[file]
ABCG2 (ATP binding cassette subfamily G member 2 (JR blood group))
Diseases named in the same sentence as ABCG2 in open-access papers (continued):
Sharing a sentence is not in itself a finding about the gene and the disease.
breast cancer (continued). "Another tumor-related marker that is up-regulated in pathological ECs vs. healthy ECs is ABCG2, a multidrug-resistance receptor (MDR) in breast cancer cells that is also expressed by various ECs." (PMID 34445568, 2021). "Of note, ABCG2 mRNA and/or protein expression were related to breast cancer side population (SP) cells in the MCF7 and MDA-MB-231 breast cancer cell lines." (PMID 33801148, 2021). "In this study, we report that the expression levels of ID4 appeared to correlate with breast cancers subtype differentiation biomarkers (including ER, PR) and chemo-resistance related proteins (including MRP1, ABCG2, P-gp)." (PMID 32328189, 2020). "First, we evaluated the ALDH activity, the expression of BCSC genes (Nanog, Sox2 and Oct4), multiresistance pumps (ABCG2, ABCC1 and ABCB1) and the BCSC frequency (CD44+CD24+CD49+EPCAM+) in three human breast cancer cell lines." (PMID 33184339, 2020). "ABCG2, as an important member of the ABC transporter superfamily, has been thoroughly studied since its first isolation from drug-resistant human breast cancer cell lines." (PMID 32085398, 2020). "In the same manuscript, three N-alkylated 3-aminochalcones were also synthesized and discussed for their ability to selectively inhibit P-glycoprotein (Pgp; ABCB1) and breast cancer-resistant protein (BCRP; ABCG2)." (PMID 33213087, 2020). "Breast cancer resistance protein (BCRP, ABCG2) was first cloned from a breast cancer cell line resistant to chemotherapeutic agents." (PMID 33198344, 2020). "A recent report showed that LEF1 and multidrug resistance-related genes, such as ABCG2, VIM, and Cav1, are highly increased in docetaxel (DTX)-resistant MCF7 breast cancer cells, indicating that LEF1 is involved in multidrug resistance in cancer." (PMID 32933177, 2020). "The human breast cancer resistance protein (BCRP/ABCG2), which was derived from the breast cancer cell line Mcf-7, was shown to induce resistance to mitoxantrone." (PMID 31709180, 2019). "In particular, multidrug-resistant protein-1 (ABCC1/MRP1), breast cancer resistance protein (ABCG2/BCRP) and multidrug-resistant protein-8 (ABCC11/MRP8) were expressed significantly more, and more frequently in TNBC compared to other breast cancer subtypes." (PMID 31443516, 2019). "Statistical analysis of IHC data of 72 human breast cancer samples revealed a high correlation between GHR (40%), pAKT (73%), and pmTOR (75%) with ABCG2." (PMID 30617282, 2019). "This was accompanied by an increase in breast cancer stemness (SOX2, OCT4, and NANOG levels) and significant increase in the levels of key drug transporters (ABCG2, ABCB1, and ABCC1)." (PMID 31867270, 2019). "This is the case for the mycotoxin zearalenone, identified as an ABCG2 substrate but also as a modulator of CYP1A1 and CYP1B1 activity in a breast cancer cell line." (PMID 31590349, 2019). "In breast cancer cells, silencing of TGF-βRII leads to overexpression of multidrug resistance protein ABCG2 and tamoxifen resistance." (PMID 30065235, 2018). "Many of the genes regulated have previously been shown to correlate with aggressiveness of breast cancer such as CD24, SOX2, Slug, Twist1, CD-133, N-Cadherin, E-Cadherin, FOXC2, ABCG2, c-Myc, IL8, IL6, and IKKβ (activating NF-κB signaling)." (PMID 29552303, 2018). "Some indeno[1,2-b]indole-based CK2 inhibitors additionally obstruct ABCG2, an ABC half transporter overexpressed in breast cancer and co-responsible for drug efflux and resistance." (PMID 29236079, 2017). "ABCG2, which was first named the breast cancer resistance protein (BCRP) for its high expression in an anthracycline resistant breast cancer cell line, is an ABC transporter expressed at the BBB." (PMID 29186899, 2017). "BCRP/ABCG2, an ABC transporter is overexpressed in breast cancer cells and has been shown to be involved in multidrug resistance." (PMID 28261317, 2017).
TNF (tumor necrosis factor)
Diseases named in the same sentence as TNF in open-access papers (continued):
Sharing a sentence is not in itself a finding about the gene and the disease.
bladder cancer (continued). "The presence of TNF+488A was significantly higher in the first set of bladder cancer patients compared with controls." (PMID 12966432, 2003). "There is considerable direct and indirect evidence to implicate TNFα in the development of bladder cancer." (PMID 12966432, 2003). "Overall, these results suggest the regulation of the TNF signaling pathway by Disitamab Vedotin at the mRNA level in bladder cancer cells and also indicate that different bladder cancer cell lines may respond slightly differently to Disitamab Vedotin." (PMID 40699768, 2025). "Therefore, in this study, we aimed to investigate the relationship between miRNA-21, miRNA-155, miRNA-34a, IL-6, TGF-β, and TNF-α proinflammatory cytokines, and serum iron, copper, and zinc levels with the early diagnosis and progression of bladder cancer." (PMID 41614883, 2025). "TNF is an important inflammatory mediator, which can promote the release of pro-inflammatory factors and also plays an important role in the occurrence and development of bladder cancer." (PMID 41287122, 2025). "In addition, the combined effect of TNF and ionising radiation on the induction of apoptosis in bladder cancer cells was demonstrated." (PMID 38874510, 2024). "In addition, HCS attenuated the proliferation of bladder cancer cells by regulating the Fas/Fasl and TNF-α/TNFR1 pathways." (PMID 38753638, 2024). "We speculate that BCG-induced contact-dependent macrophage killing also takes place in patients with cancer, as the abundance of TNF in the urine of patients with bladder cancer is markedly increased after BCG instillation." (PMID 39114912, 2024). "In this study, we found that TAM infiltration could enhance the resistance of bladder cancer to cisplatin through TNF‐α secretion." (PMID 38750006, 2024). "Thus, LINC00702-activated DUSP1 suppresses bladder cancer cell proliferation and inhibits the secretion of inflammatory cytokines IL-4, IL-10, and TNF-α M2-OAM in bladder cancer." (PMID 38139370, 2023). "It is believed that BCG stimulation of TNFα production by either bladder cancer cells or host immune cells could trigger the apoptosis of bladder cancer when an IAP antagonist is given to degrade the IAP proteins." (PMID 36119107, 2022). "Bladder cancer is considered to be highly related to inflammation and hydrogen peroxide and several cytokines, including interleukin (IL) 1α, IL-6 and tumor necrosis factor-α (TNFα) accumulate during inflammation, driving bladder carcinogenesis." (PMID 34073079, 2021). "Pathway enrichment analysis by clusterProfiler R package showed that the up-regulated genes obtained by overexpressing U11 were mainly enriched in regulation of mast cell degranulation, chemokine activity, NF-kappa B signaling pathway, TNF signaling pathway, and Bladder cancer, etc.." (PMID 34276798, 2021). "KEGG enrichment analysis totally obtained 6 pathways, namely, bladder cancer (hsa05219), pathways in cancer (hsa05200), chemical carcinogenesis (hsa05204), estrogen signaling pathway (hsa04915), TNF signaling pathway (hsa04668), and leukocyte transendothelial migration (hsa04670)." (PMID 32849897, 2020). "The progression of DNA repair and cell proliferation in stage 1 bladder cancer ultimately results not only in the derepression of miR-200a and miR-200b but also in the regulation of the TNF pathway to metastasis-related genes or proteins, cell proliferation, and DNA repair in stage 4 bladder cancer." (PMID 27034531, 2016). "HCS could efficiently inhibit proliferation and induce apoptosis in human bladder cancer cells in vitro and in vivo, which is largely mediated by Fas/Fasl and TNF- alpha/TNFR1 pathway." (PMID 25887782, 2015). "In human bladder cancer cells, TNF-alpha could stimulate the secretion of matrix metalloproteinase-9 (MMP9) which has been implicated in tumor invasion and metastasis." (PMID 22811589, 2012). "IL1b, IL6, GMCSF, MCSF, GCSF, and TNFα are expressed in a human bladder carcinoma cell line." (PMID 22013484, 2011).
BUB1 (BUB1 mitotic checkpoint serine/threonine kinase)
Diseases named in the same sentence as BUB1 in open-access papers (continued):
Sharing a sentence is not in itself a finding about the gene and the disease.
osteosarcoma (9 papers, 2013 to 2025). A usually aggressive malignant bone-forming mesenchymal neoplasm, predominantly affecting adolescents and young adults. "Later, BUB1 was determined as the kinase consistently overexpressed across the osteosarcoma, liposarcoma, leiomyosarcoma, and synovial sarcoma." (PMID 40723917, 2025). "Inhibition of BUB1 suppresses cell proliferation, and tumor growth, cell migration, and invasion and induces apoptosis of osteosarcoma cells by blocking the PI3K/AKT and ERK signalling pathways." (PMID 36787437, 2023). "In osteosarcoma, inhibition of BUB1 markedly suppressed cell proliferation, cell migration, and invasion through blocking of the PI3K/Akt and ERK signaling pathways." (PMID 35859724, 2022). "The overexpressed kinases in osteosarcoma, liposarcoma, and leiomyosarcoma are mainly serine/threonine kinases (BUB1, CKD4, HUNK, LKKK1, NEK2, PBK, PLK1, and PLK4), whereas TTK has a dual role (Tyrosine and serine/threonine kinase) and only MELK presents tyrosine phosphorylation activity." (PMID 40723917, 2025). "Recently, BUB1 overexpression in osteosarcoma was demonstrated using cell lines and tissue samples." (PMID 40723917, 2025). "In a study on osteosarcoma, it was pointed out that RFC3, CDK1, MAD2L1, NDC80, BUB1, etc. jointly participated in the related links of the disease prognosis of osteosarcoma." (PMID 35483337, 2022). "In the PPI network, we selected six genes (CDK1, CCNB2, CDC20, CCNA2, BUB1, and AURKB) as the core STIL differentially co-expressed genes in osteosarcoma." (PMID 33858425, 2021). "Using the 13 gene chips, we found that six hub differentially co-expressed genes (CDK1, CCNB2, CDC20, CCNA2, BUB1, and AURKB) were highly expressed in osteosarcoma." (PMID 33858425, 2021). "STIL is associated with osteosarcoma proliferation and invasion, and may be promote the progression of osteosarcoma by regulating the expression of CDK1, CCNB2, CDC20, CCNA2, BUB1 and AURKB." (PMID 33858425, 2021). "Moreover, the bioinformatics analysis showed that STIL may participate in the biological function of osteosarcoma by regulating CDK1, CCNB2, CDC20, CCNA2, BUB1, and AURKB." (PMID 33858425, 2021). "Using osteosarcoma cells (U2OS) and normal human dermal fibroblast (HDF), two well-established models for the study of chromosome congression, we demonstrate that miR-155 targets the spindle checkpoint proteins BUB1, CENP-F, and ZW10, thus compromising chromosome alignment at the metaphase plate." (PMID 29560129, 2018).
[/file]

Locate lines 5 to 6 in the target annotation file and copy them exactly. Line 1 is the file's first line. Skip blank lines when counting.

TNF (tumor necrosis factor)
Diseases named in the same sentence as TNF in open-access papers (continued):